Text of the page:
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Drug & Alcohol Rehab Centers, Counseling, & Support
Durham

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Drug & Alcohol Rehab in Durham

Part of what can make drug and/or alcohol addiction so devastating is the way that it reaches into every aspect of your life. It can ruin your health, your finances, relationships of all kinds and even work. If you relate to this, you might be wondering how you can get it all back.

The best way to get your addiction from a life-wrecking level to a manageable level is through professional help.

If you’re looking for drug and alcohol rehab in Durham, or anywhere else, OK Rehab is here to help. All you need to do is call the number at the bottom of this page. We provide several services, the two most prominent being our helpline, which offers advice on all addiction issues, as well as an assessment and specific plan if you need it.

How do I know when I need help?

If you recognise any of the following symptoms, the best thing you can do is get help:

  • If you can’t stop consuming addictive substances and/or participating in addictive behaviour, no matter how much it’s hurting you and those around you
  • If you’re more likely to take risks to get to said substances or behaviours
  • If you’ve experienced withdrawal symptoms when attempting to stop
  • If people around you have started to notice that you might have a problem
  • If you experience physical symptoms such as bloodshot eyes, rapid weight gain or loss, insomnia and/or lack of concern for hygiene

If you’ve ever read anything related to mental health, you’ll know that bottling up feelings isn’t a good idea. This applies to addiction too. You might think that if you just ignore it, it will go away: but ultimately, without support to control it, your problem is likely to get worse.

Then you’ll just end up needing more intensive treatment in the long run and your addiction will be much harder to handle at that point.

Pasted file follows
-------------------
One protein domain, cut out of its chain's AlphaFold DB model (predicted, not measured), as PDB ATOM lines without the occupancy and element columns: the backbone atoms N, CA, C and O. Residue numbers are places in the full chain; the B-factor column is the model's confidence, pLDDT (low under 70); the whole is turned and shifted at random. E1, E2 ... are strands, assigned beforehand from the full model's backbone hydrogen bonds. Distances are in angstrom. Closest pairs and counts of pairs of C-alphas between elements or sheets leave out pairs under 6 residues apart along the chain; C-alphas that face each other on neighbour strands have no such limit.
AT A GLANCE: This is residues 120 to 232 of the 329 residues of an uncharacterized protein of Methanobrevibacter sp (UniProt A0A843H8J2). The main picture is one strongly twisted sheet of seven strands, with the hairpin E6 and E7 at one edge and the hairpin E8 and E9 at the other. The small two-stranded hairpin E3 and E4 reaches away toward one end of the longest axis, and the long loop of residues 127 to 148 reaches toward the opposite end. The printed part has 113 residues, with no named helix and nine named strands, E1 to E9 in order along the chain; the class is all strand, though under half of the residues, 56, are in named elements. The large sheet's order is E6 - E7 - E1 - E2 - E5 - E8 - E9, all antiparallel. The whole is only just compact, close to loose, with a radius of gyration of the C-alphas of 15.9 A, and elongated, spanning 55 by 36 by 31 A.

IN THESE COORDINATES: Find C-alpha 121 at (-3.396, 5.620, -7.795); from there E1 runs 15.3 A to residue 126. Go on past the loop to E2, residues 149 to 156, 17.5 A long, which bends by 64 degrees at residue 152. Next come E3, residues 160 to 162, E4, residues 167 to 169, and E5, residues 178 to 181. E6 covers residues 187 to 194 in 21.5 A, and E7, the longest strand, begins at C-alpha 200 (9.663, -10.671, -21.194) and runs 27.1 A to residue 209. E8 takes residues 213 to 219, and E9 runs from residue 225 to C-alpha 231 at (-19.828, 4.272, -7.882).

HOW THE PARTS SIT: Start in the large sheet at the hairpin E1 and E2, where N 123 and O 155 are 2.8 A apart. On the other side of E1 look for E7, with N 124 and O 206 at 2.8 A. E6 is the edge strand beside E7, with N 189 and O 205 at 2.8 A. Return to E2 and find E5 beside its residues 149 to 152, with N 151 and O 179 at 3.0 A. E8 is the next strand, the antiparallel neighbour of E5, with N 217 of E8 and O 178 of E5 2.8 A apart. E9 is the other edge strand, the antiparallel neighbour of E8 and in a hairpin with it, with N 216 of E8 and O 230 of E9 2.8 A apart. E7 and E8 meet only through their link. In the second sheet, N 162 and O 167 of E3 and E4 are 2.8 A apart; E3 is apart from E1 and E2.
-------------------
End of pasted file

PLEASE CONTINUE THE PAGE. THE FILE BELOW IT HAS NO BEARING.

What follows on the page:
How will rehab benefit me?

Whether it’s residential or at home, rehab is the best way to recover from drug addiction, for many reasons. As addiction is a disorder that works on multiple levels, it’s incredibly difficult if not impossible to manage alone, without professional support. The rehab process reaches into those levels and unpacks any and all underlying causes, through various strategies.

The first thing we need to do is break your physical and psychological dependence on the substances you’re addicted to. This is typically done through a detox, which is the way nearly all treatments start.

Typically lasting up to three weeks, this process will attempt to cleanse your body of drugs and/or alcohol. We also want to avoid the withdrawal symptoms that would typically come along with an unsupported at-home detox as much as we can.

So, we’ll slowly reduce your intake, replacing it with prescribed medication.

After we’ve broken through those initial barriers through detox, as we said before, we can then start looking into the root causes of addiction. One of the ways we do this is through various kinds of therapy and counselling.

Whether they’re a cause of addiction or if they’re caused by an addiction, mental health issues nearly always play some part in these kinds of issues. Therapy and counselling sessions will allow you to unpack everything happening in your head, in a judgement-free space.